Book review: Paul's Records is part biography, part history and a little confusing
Book tells an interesting story with much meandering and digression
by Andrew S. Guthrie
Paul's Records can't quite decide what kind of book it is. Part biography, part history, part cultural theory, it can be as confusing as that sounds, but is also an insightful glimpse into Hong Kong musical history and into one of the city's most singular characters.
Ostensibly this slim, fairly text-light volume, handsomely illustrated with full-colour photos, is the story of Paul Au - and a gripping story it is. Born in Vietnam of southern Chinese extraction, Au lived in Saigon during the Vietnam War, picking up a love of American music, particularly rock 'n' roll, from American Forces Vietnam Radio; he learned English by deciphering lyrics using a dictionary. His recollection of his childhood vividly conjures up both the fog of war and Saigon's vibrant cultural milieu.
Smuggled out in 1974 to avoid the military draft, he came to stay with relatives in Hong Kong. He spent all his spare money on records, and eventually became a record dealer by default, first on the Kowloon streets, where he took to sleeping to watch over his records, despite owning a 100 sq ft rooftop squat nearby, and later at his own preposterously vinyl-packed shop in Sham Shui Po. He also has crammed 1,000 sq ft storage space in Tuen Mun; between them they house more than 50,000 records in a mind-blowing range of styles.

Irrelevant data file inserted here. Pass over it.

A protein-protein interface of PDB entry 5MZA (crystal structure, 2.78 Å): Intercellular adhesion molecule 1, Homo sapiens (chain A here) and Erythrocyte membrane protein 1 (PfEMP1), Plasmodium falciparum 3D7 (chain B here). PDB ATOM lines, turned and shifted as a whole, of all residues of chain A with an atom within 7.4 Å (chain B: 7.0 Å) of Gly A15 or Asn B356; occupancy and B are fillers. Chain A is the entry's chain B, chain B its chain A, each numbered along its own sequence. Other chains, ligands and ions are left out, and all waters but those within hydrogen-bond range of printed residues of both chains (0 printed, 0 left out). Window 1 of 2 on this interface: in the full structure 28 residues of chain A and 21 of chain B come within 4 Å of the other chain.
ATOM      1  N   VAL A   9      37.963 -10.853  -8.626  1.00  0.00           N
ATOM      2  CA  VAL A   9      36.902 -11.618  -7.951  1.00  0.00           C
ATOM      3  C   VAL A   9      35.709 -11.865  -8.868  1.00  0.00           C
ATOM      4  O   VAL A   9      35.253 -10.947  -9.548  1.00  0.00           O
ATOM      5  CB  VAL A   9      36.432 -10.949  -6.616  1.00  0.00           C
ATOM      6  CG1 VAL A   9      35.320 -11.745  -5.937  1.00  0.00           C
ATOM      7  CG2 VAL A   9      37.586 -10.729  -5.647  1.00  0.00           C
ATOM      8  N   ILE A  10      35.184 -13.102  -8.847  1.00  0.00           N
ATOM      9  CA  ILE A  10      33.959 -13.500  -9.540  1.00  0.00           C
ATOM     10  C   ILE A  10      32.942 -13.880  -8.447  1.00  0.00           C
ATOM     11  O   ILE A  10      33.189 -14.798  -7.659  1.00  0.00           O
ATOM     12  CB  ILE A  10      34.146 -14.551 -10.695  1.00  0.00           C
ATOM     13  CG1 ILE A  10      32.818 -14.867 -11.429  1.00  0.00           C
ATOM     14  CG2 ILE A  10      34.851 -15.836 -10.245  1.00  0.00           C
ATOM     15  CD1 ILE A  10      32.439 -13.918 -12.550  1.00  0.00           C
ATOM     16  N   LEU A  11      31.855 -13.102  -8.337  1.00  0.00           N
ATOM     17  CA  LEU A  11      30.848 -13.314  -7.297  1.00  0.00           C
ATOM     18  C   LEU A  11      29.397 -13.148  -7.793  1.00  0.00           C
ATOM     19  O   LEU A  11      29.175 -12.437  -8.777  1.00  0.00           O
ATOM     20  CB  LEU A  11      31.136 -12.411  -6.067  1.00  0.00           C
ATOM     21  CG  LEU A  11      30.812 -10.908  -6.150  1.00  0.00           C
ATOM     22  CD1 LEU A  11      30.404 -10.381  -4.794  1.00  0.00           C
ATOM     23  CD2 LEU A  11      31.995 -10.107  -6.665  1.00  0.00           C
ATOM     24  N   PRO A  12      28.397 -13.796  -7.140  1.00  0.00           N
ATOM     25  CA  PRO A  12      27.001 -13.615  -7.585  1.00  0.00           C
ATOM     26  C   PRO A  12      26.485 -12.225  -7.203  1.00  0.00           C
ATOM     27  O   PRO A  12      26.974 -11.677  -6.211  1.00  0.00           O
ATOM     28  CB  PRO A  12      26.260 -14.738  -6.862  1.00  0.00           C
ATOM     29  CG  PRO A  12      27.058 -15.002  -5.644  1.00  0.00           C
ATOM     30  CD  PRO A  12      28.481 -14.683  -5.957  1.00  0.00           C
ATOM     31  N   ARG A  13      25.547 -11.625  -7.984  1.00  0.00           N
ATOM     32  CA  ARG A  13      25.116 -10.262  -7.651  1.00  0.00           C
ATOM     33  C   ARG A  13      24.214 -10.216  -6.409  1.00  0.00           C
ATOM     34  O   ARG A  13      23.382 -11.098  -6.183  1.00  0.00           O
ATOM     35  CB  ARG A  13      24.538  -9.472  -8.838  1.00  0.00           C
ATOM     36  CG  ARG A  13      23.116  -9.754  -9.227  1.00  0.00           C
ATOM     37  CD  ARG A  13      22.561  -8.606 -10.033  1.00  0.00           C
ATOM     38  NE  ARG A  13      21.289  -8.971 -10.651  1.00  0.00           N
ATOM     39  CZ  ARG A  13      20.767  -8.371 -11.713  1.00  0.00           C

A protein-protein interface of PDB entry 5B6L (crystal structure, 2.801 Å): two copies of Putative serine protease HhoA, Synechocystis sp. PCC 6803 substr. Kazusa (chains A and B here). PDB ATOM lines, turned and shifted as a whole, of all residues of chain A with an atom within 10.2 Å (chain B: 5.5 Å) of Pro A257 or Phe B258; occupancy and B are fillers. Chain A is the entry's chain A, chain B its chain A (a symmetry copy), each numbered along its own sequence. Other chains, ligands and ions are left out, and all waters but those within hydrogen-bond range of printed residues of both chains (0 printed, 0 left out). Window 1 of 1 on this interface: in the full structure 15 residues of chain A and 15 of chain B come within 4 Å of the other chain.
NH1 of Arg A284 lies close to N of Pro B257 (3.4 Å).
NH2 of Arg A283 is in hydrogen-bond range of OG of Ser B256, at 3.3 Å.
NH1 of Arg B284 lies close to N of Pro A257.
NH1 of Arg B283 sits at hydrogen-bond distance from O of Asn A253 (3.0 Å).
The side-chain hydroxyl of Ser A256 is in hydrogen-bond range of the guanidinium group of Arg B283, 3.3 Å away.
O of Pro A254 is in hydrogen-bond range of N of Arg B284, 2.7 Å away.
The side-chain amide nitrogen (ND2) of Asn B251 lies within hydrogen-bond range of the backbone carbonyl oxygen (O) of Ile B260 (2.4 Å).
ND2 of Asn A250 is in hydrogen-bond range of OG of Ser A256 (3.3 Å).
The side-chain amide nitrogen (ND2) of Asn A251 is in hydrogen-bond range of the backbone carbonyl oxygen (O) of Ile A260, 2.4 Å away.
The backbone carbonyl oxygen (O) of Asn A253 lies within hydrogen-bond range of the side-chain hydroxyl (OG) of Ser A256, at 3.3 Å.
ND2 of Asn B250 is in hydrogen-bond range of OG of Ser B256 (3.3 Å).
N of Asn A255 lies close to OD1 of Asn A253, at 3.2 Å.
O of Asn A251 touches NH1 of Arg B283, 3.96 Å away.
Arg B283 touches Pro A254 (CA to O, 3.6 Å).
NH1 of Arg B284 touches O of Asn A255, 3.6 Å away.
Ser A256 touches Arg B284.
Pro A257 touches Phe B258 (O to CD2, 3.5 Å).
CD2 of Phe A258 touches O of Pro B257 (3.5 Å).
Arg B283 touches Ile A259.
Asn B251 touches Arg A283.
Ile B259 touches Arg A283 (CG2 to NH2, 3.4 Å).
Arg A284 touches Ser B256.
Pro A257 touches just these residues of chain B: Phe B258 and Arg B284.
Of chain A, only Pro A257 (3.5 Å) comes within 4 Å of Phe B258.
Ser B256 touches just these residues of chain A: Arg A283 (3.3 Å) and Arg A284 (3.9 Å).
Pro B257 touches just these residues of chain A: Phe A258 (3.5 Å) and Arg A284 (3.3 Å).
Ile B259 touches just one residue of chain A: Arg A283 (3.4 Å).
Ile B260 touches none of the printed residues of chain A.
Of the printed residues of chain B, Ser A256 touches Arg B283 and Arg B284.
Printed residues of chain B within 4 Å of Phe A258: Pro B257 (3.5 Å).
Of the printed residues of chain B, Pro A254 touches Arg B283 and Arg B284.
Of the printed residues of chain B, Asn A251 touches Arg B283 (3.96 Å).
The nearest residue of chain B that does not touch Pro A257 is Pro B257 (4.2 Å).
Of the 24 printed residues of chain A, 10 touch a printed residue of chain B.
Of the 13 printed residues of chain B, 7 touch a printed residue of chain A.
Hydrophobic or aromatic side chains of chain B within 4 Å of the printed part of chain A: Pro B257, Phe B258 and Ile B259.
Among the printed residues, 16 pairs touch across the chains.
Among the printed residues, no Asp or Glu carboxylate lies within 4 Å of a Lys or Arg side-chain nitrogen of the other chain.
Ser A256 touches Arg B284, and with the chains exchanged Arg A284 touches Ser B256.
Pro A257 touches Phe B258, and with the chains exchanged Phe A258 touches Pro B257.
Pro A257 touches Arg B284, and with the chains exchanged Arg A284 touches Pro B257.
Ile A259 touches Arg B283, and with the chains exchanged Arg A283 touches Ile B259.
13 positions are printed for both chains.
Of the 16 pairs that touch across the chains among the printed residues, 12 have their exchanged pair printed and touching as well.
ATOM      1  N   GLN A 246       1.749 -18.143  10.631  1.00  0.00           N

Fascinating as this all is, the book is hampered by a slightly strange structure: its starts with a lengthy introduction by Guthrie, then a biographical section in Au's own voice, then a lengthy 1985 Hong Kong Daily News article about Au that revisits a lot of the same material, then a bit more Au, and then a lot more Guthrie, most of it about the cultural significance of Au's record collection. The whole book is interspersed with sections about records of particular significance for Au. These make for a highly informative account of Hong Kong's evolving music and culture, but frequently interrupt the narrative mid-sentence.
Guthrie's enthusiasm for music and for vinyl shines out as much as Au's. Unfortunately he also has a mildly flabby writing style, full of explanations, digressions and an eye-straining profusion of parentheses. His rendering of Au's voice is deftly handled, though, telling his story in simple, direct, page-turning fashion. There should be more of it: interesting as Guthrie's stabs at cultural theory can be, the book's structure can sometimes make Paul's Records off-puttingly uneven. As an account of the evolution of both a man and city, though, it's a compelling read.